Professor: Drs. Hunt and Furman
This course provides a remarkable grounding in the humanities by taking us back to the beginnings of Western civilization in ancient Greece and Rome. The time period covered is roughly the ninth century B.C.E. to the fourth century of the common era: the so-called “classical” period. It is classical because so much of what is best about us derives from this period, and because we return to it over and over again as a touchstone for our own efforts (out of the flux and multiplicity of life) to create something that is beautiful, good, and true. As we explore classical Greco-Roman civilization, we will engage with a history at least as bloody, uncertain, and cynical as that of our own time. But we will also find some of the world’s most remarkable writers–among them Homer, Sophocles, Plato, Aristotle, Virgil, and Augustine–seeking wisdom and solace in the composition of works that still possess their edge and relevance.
Our engagement with written culture during the fall semester will prepare us for our January trip (INTD 290 B) and an on-site encounter with the material culture of classical Greece and Rome: the statues and frescoes, temples and sanctuaries, law courts and marketplaces, theatres and stadiums, houses and cemeteries, that contributed as much as any literary or philosophical text to shaping ancient men and women. As we visit the Athenian agora where Socrates walked and talked, the Theatre of Dionysus where the plays of Sophocles and Aristophanes were first performed, the cave at Cumae where Aeneas consulted the Sybil, the Roman Forum where Cicero honed his oratorical skills, and the site of the Nemean Games celebrated in Pindar’s odes, we will be able to appreciate in a concrete and vivid way the ancient quest for wholeness in the life of the individual and of society.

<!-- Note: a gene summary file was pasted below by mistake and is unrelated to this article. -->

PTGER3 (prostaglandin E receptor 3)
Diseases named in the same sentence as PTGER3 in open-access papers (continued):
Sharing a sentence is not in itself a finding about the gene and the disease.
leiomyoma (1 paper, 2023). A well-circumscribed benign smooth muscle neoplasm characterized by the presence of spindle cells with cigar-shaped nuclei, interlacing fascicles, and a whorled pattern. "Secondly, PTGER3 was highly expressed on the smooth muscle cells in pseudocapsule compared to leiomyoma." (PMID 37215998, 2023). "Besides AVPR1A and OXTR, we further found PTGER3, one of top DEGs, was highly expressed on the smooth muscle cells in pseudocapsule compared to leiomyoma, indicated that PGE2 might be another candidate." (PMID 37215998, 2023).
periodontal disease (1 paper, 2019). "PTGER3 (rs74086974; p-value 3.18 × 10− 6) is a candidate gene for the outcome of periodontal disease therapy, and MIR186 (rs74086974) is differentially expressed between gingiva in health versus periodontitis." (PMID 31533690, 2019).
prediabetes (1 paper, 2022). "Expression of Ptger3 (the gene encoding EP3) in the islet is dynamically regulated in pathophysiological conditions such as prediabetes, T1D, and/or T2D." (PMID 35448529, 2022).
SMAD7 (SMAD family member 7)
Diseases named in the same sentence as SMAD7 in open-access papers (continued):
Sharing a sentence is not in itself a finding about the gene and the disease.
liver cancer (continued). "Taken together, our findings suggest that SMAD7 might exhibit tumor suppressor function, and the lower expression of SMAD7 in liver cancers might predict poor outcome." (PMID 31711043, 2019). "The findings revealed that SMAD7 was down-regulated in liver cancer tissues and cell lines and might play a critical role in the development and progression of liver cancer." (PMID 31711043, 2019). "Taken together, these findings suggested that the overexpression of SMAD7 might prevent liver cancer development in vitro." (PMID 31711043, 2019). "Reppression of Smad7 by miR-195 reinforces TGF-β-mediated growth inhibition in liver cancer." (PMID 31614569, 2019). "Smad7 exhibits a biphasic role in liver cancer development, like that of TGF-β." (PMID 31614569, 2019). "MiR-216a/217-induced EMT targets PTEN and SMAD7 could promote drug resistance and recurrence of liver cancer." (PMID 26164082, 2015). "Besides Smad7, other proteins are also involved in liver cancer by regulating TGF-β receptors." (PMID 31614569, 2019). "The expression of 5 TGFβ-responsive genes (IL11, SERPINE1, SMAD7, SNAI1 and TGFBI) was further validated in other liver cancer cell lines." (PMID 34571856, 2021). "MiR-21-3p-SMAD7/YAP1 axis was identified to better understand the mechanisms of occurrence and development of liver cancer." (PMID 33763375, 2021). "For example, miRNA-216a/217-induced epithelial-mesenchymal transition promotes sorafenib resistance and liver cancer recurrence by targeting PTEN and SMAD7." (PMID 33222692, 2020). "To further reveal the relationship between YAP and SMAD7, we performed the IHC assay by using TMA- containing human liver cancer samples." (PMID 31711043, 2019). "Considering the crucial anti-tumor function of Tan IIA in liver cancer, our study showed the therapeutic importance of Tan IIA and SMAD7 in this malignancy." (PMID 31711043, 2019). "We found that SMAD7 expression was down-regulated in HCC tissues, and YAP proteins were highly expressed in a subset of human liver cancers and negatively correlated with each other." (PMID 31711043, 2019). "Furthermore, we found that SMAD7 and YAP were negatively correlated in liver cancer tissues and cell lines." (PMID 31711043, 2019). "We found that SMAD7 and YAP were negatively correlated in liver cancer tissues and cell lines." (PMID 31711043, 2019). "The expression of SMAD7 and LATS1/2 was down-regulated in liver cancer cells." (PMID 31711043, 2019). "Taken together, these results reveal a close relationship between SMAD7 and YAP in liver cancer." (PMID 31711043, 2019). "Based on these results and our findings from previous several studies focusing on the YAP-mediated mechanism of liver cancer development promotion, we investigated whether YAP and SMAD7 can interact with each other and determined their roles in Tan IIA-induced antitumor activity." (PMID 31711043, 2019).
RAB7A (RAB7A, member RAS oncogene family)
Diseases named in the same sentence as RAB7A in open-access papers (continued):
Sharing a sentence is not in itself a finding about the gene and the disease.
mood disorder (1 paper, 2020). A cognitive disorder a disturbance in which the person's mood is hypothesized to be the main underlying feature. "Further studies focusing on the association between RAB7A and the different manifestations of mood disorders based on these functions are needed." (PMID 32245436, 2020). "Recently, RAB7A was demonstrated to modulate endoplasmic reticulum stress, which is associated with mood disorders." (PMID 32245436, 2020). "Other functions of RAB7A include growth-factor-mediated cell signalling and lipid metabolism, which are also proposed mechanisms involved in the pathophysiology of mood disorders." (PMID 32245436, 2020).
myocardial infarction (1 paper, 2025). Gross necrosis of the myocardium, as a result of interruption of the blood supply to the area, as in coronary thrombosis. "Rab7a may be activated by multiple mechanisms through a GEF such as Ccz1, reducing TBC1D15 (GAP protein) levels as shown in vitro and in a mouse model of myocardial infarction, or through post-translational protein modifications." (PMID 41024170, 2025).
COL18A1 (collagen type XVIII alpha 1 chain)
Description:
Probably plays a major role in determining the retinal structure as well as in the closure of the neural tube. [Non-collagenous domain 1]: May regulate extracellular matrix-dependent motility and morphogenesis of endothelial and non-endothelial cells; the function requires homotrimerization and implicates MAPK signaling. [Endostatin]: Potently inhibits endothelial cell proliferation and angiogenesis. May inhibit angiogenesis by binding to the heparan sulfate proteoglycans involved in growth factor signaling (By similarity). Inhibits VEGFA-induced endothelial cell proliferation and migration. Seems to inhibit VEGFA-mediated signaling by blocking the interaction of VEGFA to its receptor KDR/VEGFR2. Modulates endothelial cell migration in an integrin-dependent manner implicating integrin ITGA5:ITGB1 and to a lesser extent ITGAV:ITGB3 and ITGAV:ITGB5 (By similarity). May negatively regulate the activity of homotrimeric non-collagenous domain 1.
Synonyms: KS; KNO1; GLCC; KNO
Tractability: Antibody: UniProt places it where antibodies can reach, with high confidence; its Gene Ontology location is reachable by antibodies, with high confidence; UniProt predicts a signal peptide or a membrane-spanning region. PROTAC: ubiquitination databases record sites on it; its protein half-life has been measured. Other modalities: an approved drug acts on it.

The Faculty-Led Program and Airfare Fees include the following for the dates of the program:
- lodging in Rome and Greece (double occupancy)
- Round trip airfare from Rome to Athens
- Transport in country
- Some meals
- HTH health and natural/political disaster evacuation insurance or program vendor insurance if it is more comprehensive.
- Visits, museums
The Faculty-Led Tuition Fee includes:
– 3 Semester Credits.
– Whittier Students are eligible for a tuition waiver. You can click the following link to review the Tuition Waiver Policy.
– This fee does not apply to participants, who do not wish to receive academic credit.
Costs Not Included:
– Meals not indicated on the itinerary
– Airfare and transport other than indicated above
– Expenses of a personal nature
– Optional international cell phone/SIM card rental and usage charges
– Passport expenses
– Single supplement fee, if a participant wishes to have a single room for hotel/hostel accommodations and if available.
Not included: incidentals, round-trip airfare from the U.S. to Europe.